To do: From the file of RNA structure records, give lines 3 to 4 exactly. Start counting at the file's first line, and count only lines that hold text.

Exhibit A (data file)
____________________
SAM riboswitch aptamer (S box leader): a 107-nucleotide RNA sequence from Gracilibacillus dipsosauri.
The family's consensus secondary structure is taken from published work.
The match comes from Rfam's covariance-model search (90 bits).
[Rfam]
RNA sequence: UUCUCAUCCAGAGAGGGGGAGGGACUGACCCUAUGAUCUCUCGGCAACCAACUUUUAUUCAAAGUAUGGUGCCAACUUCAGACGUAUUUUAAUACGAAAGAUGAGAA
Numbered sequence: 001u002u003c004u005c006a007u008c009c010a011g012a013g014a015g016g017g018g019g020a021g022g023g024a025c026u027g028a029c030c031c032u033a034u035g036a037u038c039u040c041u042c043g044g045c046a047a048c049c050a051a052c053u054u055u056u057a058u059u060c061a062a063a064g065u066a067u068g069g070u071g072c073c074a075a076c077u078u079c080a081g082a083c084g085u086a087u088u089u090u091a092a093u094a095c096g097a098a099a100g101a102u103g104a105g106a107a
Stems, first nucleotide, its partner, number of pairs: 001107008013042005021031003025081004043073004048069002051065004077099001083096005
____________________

The match comes from Rfam's covariance-model search (90 bits).
[Rfam]